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Vaglum, P. (1999). Commentary on "Making the Case for Psychoanalytic Therapies in the Current Psychiatric Environment" by John G. Gunderson and Glen O. Gabbard. J. Amer. Psychoanal. Assn., 47(3):723-728.

(1999). Journal of the American Psychoanalytic Association, 47(3):723-728

Commentary on "Making the Case for Psychoanalytic Therapies in the Current Psychiatric Environment" by John G. Gunderson and Glen O. Gabbard Related Papers

Per Vaglum

In their thoughtful and constructively critical paper, Gunderson and Gabbard describe several scientifically oriented efforts that are needed if psychoanalytic treatment is to continue within the treatment system for mental disorders and be eligible for reimbursement by government agencies or insurance companies. These needs include a clarification concerning the proper indications for psychoanalytic treatment, as well as knowledge about the outcome of long-term therapies, about the importance of frequency of sessions and duration of treatment, and about specific interventions that may be harmful or helpful with certain diagnostic groups.

Why do we not have this knowledge already? Any prospective patient or analytic candidate should ask for it. Psychoanalysis in the narrow sense is about seventy years old, short-term psychotherapy even older. How can it be that we still lack “evidence-based” answers to these questions? This is not the place for a comprehensive discussion of the relationship between the psychoanalytic movement and research. But, since now both the IPA and the American Psychoanalytic Association want to promote empirical research on long-term treatments, we should identify the main obstacles that inhibit such research among us.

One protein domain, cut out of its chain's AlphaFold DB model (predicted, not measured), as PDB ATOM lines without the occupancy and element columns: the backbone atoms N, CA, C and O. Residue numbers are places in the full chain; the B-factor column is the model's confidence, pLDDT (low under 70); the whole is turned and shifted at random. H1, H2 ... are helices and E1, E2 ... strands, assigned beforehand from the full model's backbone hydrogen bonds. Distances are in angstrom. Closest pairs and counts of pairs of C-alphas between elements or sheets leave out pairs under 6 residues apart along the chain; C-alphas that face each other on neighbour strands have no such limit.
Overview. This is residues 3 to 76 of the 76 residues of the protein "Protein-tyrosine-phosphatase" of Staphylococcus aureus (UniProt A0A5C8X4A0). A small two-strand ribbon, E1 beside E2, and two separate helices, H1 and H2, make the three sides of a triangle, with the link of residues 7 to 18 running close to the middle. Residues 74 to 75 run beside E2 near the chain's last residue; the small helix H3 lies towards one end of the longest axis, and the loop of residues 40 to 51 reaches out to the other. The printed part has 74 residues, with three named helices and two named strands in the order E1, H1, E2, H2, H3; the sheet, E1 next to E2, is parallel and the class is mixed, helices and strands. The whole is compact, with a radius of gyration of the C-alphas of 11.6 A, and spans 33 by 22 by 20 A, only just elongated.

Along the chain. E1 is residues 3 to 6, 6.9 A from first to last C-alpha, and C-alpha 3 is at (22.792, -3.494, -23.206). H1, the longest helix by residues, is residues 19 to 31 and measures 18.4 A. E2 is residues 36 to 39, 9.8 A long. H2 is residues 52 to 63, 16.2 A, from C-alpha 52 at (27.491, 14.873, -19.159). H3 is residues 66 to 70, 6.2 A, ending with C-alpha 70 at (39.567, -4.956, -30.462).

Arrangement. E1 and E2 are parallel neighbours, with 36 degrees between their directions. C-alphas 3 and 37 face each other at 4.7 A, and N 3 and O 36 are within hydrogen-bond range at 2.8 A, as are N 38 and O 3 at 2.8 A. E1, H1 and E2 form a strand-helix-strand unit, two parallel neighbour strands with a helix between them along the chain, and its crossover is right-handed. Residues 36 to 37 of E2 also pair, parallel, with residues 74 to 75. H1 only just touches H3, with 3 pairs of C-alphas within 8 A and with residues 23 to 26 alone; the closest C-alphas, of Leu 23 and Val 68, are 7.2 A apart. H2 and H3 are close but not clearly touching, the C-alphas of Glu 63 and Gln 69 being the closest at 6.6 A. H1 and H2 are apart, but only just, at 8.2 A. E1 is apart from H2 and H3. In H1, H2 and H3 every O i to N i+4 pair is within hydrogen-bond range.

We in fact share many of these obstacles with clinical research in general. One is the negative attitude toward research. As clinicians, we like to think we know enough. We know that our treatment method is working, and we think that clinical experience is a good enough basis for practice.

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